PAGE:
There is no substitute for a culture of integrity in organizations. Compliance alone with the law is not enough. History shows that those who make a practice of skating close to the edge always wind up going over the line. A higher bar of ethics performance is necessary. That bar needs to be set and monitored in the boardroom.  ~J. Richard Finlay writing in The Globe and Mail.

Sound governance is not some abstract ideal or utopian pipe dream. Nor does it occur by accident or through sudden outbreaks of altruism. It happens when leaders lead with integrity, when directors actually direct and when stakeholders demand the highest level of ethics and accountability.  ~ J. Richard Finlay in testimony before the Standing Committee on Banking, Commerce and the Economy, Senate of Canada.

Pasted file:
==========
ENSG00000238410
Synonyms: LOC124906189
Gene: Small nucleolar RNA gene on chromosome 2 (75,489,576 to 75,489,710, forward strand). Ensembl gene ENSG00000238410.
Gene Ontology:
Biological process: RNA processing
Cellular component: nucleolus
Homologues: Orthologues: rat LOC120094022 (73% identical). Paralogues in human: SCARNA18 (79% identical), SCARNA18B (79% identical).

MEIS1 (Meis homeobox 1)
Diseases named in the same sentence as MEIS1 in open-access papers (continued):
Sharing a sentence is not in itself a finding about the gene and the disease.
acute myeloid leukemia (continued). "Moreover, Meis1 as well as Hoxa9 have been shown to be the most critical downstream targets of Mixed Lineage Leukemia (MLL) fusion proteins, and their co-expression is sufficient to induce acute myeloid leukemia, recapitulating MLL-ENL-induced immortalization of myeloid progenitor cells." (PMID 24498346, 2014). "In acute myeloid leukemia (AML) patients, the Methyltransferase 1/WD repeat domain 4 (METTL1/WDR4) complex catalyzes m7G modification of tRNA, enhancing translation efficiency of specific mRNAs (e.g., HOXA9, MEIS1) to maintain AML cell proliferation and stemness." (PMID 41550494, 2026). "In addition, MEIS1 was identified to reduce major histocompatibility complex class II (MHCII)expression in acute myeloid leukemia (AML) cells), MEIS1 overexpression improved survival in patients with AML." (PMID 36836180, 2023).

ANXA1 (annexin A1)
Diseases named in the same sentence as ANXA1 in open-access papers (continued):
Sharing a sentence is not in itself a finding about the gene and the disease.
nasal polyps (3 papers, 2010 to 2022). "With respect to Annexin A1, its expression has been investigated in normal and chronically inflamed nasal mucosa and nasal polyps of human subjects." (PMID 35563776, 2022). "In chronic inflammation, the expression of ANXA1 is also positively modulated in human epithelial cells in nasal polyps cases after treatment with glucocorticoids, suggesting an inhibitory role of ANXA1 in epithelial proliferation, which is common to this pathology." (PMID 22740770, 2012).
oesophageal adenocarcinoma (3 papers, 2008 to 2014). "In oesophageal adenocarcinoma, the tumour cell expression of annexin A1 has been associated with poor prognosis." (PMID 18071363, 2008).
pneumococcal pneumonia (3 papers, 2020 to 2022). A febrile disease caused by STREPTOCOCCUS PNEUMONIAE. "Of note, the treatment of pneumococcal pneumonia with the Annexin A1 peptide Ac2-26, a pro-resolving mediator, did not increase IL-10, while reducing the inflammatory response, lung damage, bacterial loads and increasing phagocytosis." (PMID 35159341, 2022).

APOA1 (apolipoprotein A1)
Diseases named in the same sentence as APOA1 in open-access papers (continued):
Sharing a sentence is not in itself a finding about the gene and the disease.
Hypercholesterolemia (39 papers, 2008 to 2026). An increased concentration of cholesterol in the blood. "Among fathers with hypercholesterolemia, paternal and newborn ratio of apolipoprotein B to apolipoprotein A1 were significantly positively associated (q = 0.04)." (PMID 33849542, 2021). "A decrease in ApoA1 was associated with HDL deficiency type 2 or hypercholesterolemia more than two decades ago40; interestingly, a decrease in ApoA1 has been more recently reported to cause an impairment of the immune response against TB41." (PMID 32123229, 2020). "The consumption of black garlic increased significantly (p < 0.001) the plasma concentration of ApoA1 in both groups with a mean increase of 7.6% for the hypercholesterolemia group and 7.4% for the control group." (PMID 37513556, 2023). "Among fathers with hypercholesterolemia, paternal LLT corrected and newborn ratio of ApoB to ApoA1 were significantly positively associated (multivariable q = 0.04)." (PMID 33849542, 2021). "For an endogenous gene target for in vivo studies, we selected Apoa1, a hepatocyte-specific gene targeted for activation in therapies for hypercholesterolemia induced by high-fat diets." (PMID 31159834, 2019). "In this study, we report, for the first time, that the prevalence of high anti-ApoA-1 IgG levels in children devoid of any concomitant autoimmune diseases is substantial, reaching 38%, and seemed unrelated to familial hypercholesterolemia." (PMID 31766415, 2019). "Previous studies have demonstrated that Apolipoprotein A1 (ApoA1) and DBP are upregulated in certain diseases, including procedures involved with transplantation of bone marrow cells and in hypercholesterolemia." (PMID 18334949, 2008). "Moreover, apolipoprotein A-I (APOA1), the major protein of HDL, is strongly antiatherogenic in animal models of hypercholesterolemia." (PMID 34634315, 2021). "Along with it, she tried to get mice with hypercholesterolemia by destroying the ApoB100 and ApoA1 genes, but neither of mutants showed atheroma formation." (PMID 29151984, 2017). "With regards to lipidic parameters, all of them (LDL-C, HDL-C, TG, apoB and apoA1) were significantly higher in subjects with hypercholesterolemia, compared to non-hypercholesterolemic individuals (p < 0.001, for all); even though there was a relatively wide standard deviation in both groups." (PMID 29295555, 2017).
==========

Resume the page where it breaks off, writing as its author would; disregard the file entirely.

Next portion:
The Finlay Centre for Corporate & Public Governance is the longest continuously cited voice on modern governance standards. Our work over the course of four decades helped to build the new paradigm of ethics and accountability by which many corporations and public institutions are judged today.

The Finlay Centre was founded by J. Richard Finlay, one of the world’s most prescient voices for sound boardroom practices, sanity in CEO pay and the ethical responsibilities of trusted leaders. He coined the term stakeholder capitalism in the 1980s.

We pioneered the attributes of environmental responsibility, social purposefulness and successful governance decades before the arrival of ESG. Today we are trying to rebuild the trust that many dubious ESG practices have shattered. 


We were the first to predict seismic boardroom flashpoints and downfalls and played key roles in regulatory milestones and reforms.

We’re working to advance the agenda of the new boardroom and public institution of today: diversity at the table; ethics that shine through a culture of integrity; the next chapter in stakeholder capitalism; and leadership that stands as an unrelenting champion for all stakeholders.